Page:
Mr. Internet has gender: why technology is not neutral


When the Internet began to take shape as we know it today in the 1980s, a wave of optimism spread about what this new network of networks could mean as a global and open technological revolution .

It was no wonder: it allowed communication between people living thousands of kilometers away, almost unlimited access to knowledge, new opportunities for collaboration and business, the creation of organizations and new possibilities for social and political participation.

Forty years later we can see that the Internet, as well as the new technologies it has promoted, are not as global or as open as we had hoped. Technology is not neutral: it is imagined, designed, created, built and used by people. Therefore, it reproduces their intentions, priorities, expectations, philias and phobias.

This has led us to a technology focused on a user who is always a young, healthy, white male, and that does not take into account people who do not fit this mold. If we focus on women, this implies a Mr. Internet who ignores half of the planet’s population.

I have been taking mental notes for years about everyday situations that show this unfair relationship between women and technology. Unfortunately they are enough for a book, so I have compiled them into one titled Mr. Internet . Some of the examples are known, but others have gone unnoticed.

The gap is not just salary

We have all heard of the concept of the “gender gap” at some point. In technology, for example, it is closely associated with salary. Women in this sector are, year after year , paid less than men.

This gap is due to the difference in position and responsibility that usually exists (women reach fewer positions of responsibility), the dedication in number of hours (they reduce their working hours more) and the type of connection with the company (women in the technology sector are more likely to have precarious contracts).

The list does not end here. The gender gap also arises from differences in the ability to negotiate salary during selection processes, employee and employer expectations, and performance evaluations on which variable remuneration depends. These last aspects, mediated in many cases by human resources solutions based on artificial intelligence that have been shown to be affected by strong gender biases .

But are there other types of gaps, in addition to salary gaps? Of course.

  1. Gaps in access to technology. GSMA reports show that women have less access to mobile phones and data rates in all regions of the world, and what that means today.
  2. Gaps in digital skills, education and training. Why are there fewer women preparing to work in the technology sector or who can be considered advanced users of technology?
  3. Self-perception gaps. Why do girls decide at a certain age that they are not good at math and technology?
  4. Representation gaps. Why are so few women seen in government and responsible positions where important decisions about technology are made?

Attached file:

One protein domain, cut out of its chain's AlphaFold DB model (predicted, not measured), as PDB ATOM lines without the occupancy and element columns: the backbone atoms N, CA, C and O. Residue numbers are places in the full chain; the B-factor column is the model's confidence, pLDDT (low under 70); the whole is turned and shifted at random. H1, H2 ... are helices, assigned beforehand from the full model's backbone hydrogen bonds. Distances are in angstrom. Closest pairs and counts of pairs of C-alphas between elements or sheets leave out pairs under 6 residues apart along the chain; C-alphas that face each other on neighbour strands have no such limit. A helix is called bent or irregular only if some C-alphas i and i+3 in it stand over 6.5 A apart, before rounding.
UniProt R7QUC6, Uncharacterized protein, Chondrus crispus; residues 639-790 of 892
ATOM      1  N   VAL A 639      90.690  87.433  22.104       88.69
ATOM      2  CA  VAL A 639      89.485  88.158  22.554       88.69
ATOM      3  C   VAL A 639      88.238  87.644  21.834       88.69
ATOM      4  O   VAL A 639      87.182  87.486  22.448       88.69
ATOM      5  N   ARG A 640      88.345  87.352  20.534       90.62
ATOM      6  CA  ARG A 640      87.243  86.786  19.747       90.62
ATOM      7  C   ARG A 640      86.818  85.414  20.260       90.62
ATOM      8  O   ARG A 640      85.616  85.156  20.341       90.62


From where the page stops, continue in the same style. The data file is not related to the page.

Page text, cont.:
5. Recognition gaps. Why are women in the sector barely recognized with important or prestigious awards or distinctions?
  6. Design gaps. Why is it that when designing for a woman the product is colored pink and her real needs in terms of ergonomics and dimensions, intention, functionality and possible unwanted effects are not taken into account?

Biases and misogyny

These differences between men and women are just the tip of the iceberg. If we analyze the technology that surrounds us and that conditions our world from a gender perspective, we will begin to ask ourselves many more questions.

Why are there fewer women’s profiles on Wikipedia ? Does this have to do with the fact that there are fewer women who contribute to generating their content or is it for other reasons? When talking about a woman, do you write her biography in the same way as you would for a man of similar merits? Why do women fail more with facial recognition solutions that are increasingly used for physical access to spaces, to unlock the mobile phone or to make a payment? It is something very uncomfortable on a daily basis.

Why is it that in customer satisfaction surveys and professional performance evaluations, the more digitalized the process is and the more anonymity or distance the evaluator perceives, the worse scores women receive?

Even worse: why do so many women abandon social networks because they cannot stand the violence to which they are subjected? They are probably missing out on personal and professional opportunities that men enjoy. Can this explain why many women participate pseudonymously on digital platforms and communities? Or in online game games ? By the way, what treatment do female characters receive in these video games? Because, although it may seem that this is not the case given the stereotype of the gamer , almost half of the players are women.

Many things have to change

If it strikes you that virtual assistants end up named after women (Alex, Siri, Cortana, Celia), while the new all-powerful AI-based oracles do not.

If you are surprised that the results of search engines, autocomplete solutions and translators are manifestly sexist (for example, regarding professions).

If you are shocked that technologies that could be used to solve everyday or even universal problems end up being used to exert violence against women (reproductive surveillance through apps , harassment with Air Tags , pornographic deep fakes ).

Welcome to the club.

We must recognize the problem of Mr. Internet , reflect on its scope, collect data, identify the causes and get to work. We’re already late.

Author Bio: Marta Beltran is a University Professor at Rey Juan Carlos University